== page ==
All profit supporting special needs music education and Help Musicians
SYOS

Article: A Broad Look at Beginners' Issues

Pete Thomas

Chief of Stuff
Commercial Supporter
Messages
14,010
Article by Saxlicker:

You can view the page at [URL='https://cafesaxophone.com/threads/a-broad-look-at-beginners-issues.11309/[/URL]

 
Last edited:

Rock Lobster

Member
Messages
124
Pete/Saxlicker,

This was really interesting and prompted a question regarding reeds, i think i am right in assuming that most really good players, (lets take Courtney Pine as an example), blow harder reeds. What exactly does this give them? Why do we not have just one strength? Also is it inevitable that as you progress you move up reed strengths?
 

VirusKiller

Member
Messages
449
i think i am right in assuming that most really good players, (lets take Courtney Pine as an example), blow harder reeds.
No. Many such as our own Pete use softer reeds. Take a look at the "Which strength" section of Pete's reeds page.

Why do we not have just one strength?
Because no two players have, or want, the same sound. Reed choice, together with mouthpiece choice, together with sax choice, together with your own embouchure, all contribute to your unique sound.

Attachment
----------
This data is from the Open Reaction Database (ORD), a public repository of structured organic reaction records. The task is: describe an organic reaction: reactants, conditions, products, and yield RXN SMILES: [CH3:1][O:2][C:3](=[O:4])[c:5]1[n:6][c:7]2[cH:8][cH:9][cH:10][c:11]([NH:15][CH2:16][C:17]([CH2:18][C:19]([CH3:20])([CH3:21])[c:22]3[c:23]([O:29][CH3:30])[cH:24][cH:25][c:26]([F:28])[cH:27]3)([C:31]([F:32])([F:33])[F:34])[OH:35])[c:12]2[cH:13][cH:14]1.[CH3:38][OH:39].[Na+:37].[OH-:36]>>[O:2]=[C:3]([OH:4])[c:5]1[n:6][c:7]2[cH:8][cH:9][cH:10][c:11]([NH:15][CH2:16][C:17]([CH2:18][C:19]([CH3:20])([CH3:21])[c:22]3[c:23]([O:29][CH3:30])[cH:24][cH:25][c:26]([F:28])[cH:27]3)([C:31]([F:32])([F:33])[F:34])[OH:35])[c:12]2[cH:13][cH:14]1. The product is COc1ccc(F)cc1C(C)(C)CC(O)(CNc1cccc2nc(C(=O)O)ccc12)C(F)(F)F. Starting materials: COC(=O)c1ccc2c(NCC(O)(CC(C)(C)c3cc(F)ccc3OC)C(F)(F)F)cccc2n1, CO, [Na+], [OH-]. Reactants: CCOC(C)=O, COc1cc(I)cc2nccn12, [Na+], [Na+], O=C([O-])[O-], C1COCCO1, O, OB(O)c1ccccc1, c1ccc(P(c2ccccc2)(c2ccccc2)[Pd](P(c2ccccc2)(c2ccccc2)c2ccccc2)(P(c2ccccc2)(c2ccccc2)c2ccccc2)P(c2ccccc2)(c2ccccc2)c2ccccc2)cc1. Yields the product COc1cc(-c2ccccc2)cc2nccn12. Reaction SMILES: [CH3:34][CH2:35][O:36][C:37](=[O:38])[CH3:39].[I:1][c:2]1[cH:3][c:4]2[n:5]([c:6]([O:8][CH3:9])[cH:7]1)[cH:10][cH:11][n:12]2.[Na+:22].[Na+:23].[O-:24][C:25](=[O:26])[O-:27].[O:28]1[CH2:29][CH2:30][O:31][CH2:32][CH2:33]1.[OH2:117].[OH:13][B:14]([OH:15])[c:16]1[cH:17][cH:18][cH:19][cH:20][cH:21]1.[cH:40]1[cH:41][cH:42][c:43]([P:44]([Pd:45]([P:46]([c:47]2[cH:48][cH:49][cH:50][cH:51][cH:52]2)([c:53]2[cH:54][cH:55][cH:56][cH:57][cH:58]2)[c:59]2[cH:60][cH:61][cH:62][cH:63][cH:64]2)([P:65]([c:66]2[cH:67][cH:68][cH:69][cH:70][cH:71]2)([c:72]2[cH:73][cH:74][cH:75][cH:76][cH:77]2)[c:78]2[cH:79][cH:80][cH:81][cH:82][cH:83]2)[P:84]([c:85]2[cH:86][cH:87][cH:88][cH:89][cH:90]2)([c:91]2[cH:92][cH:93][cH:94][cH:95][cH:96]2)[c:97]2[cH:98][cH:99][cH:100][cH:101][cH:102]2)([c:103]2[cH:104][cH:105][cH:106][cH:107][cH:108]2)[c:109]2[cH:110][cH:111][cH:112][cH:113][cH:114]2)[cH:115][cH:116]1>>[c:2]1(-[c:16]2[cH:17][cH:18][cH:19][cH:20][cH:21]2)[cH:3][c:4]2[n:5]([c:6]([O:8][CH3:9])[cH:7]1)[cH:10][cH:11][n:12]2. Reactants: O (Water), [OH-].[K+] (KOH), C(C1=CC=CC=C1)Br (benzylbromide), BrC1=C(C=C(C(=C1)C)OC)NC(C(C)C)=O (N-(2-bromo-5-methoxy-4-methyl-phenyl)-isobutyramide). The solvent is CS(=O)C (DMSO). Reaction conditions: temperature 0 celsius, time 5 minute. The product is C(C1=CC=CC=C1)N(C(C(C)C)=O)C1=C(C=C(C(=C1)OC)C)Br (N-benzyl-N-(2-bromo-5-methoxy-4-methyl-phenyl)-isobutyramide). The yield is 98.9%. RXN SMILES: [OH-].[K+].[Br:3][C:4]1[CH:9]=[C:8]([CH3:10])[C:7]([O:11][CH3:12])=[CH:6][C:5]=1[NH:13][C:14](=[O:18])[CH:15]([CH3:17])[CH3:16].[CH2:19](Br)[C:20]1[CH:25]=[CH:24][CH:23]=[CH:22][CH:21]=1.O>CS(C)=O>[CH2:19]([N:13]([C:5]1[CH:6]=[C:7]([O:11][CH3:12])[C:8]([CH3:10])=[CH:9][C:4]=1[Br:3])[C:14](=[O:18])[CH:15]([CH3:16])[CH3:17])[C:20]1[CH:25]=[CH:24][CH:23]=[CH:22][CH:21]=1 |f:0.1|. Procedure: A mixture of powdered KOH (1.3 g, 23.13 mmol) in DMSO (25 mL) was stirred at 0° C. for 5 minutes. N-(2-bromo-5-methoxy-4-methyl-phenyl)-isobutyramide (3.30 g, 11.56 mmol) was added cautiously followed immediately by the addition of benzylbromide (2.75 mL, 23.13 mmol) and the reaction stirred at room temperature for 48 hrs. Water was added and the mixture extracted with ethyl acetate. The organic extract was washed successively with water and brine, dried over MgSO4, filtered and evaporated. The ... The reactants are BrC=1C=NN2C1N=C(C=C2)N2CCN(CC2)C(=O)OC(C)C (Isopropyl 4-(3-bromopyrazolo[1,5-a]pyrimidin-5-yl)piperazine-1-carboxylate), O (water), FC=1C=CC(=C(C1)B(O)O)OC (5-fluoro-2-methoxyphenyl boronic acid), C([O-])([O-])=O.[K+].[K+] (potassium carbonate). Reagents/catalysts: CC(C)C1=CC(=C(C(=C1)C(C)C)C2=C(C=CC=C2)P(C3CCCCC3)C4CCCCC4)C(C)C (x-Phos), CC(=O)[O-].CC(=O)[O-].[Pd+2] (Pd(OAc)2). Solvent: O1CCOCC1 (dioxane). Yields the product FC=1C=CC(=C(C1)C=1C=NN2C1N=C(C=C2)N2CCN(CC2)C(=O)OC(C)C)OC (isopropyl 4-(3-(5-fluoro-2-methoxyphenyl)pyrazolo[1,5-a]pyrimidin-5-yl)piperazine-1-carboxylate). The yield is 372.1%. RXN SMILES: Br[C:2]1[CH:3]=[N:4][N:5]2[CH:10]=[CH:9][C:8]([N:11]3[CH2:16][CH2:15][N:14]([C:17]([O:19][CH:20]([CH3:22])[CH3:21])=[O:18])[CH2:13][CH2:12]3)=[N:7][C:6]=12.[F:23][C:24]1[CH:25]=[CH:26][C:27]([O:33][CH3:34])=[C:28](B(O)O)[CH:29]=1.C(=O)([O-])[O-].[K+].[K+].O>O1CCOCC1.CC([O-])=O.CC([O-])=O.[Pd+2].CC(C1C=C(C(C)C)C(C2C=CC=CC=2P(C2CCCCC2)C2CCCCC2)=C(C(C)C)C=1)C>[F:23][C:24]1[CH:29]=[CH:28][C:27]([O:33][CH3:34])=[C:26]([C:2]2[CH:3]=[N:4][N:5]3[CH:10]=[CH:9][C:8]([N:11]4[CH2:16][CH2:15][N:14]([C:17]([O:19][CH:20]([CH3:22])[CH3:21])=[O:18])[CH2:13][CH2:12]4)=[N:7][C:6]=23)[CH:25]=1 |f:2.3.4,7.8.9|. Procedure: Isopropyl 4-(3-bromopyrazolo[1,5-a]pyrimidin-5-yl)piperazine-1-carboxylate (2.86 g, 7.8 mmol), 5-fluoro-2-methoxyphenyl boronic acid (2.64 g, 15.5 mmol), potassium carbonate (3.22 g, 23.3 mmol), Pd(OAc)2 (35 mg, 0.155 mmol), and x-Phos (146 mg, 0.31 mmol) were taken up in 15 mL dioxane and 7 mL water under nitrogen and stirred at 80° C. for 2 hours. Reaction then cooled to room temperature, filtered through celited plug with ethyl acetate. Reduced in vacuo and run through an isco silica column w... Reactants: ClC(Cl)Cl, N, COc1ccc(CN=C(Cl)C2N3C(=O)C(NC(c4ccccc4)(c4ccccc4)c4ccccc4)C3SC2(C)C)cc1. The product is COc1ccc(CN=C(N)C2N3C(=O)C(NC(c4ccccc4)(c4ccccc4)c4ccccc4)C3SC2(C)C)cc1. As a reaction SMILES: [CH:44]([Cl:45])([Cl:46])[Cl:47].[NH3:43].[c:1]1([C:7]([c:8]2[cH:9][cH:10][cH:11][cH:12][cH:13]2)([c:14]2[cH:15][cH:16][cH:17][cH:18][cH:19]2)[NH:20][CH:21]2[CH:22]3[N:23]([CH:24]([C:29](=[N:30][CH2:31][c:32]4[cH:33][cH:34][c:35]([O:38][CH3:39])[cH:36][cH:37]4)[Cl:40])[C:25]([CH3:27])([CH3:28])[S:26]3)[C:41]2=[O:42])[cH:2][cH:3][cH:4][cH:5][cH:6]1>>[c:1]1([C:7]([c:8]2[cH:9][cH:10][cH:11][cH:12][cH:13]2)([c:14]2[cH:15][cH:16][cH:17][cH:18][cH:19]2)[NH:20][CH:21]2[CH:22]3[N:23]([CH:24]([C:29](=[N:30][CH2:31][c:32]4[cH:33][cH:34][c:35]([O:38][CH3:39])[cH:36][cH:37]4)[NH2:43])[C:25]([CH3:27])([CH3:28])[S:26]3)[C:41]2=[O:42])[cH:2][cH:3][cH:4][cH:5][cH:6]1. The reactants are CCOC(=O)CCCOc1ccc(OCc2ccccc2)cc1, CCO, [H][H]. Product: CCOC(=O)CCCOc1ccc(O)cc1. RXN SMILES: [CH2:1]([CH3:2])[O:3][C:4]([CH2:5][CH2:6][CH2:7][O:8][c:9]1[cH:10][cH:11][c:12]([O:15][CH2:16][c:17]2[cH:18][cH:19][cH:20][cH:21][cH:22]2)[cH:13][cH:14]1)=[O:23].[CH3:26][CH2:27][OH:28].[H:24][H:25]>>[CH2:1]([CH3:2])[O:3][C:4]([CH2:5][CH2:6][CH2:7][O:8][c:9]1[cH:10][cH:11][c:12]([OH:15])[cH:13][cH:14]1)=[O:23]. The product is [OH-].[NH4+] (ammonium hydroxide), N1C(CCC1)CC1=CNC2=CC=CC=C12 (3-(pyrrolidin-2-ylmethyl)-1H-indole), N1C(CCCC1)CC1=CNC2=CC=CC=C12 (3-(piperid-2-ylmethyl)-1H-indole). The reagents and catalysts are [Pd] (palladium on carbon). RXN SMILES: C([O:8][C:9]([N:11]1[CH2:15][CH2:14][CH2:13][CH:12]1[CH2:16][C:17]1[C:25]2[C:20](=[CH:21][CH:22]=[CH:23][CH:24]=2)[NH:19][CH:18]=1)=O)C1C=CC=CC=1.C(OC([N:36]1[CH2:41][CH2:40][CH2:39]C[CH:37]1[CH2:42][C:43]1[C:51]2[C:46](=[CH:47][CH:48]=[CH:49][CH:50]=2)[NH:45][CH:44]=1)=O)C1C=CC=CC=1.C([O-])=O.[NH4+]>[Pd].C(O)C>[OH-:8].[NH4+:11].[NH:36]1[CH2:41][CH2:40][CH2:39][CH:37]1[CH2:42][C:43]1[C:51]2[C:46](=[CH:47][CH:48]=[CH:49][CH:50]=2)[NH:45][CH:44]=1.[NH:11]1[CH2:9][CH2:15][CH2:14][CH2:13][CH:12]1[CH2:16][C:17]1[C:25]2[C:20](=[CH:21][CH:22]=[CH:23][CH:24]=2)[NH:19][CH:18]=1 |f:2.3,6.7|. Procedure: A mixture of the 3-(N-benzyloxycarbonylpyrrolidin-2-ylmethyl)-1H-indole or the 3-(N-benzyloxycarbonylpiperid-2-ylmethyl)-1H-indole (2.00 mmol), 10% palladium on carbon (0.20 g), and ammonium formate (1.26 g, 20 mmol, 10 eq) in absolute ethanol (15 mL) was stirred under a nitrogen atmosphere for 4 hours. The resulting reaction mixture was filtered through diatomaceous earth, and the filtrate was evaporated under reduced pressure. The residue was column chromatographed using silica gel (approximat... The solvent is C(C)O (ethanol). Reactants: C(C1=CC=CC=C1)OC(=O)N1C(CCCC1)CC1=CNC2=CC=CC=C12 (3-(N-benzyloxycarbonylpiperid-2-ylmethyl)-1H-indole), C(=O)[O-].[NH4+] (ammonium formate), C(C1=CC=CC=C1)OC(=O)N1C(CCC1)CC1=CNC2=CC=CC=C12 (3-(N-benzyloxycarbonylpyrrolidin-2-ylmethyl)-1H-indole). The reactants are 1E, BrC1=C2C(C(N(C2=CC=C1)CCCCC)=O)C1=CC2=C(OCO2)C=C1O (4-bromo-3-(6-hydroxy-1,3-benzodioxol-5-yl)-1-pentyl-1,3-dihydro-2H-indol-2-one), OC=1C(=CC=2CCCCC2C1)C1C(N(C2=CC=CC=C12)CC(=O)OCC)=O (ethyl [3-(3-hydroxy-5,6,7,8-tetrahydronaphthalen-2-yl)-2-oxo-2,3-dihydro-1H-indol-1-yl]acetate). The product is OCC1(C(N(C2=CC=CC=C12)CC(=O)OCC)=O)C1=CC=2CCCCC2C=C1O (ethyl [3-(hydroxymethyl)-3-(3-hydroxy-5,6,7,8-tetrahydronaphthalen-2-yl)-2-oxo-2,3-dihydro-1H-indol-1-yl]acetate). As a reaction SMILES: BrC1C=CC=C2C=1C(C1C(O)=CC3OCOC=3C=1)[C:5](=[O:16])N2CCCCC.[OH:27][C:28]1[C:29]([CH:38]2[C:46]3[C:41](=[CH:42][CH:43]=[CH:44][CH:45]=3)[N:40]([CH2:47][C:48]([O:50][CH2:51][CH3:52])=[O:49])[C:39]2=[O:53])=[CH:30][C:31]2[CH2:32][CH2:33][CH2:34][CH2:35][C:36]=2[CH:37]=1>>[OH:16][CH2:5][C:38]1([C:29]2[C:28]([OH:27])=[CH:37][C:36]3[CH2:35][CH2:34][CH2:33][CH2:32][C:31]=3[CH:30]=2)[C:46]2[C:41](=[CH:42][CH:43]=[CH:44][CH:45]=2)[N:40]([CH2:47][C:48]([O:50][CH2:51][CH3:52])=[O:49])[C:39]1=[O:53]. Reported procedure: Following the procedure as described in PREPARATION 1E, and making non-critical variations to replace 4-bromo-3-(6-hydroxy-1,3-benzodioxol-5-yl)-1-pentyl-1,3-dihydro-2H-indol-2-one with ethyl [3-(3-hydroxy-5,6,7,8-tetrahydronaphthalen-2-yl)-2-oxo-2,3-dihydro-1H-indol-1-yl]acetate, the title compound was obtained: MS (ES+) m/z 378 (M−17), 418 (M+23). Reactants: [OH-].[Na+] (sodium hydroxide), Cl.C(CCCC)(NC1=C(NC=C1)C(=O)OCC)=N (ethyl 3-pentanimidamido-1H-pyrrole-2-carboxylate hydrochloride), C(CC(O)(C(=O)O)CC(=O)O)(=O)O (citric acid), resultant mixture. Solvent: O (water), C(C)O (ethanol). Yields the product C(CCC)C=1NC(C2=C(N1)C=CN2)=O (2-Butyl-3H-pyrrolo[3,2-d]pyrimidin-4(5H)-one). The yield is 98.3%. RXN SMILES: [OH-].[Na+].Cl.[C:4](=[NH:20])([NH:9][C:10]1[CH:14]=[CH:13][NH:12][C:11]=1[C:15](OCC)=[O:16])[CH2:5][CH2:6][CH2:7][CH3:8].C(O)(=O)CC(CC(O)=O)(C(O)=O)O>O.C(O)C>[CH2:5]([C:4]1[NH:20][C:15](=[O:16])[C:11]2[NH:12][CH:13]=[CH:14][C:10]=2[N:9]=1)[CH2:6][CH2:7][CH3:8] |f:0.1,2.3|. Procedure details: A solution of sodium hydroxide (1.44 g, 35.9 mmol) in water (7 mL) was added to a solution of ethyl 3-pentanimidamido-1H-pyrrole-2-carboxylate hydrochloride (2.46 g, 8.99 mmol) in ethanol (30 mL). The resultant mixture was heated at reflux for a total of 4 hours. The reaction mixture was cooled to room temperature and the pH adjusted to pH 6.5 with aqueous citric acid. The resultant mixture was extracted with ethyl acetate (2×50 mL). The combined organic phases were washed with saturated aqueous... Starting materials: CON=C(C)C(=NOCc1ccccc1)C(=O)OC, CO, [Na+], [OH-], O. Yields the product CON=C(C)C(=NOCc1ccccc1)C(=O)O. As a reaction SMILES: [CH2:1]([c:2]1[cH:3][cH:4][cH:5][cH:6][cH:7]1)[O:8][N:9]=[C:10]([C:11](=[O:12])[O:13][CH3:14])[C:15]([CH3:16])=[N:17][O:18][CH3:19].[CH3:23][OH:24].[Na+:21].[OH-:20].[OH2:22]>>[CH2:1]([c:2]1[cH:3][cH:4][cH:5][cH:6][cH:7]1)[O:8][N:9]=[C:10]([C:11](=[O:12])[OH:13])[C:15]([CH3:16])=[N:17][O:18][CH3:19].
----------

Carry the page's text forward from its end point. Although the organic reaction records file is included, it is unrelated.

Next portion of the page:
Also is it inevitable that as you progress you move up reed strengths?
Only insomuch as beginners typically start on soft (1½) reeds which are easier to play, but are more difficult in the highest register, and tend to move on to harder reeds.
 

Andante cantabile

Senior Member
Messages
695
Saxlicker

Thank you very much for this overview. It deserves a wide readership, especially among those who are not yet at the intermediate stage. Those who are at intermediate and beyond will recognise some of the stages in their journey.

You bring out clearly that there is no such thing as a 'perfect" set-up, but that it is not too difficult to arrive at useful set-up which need not be expensive. Among these requirements seem to be:

- an instrument without mechanical faults which need not be expensive or be a fashionable brand
- lots of patience and perseverance
- a mouthpiece generally accepted to be suitable for beginners no matter what brand it might be. (I think there is much less necessity to shift to something exotic than vanity might see compelling). OTOH, there is no point in persisting with something you have outgrown)
- a reed probably on the softer side.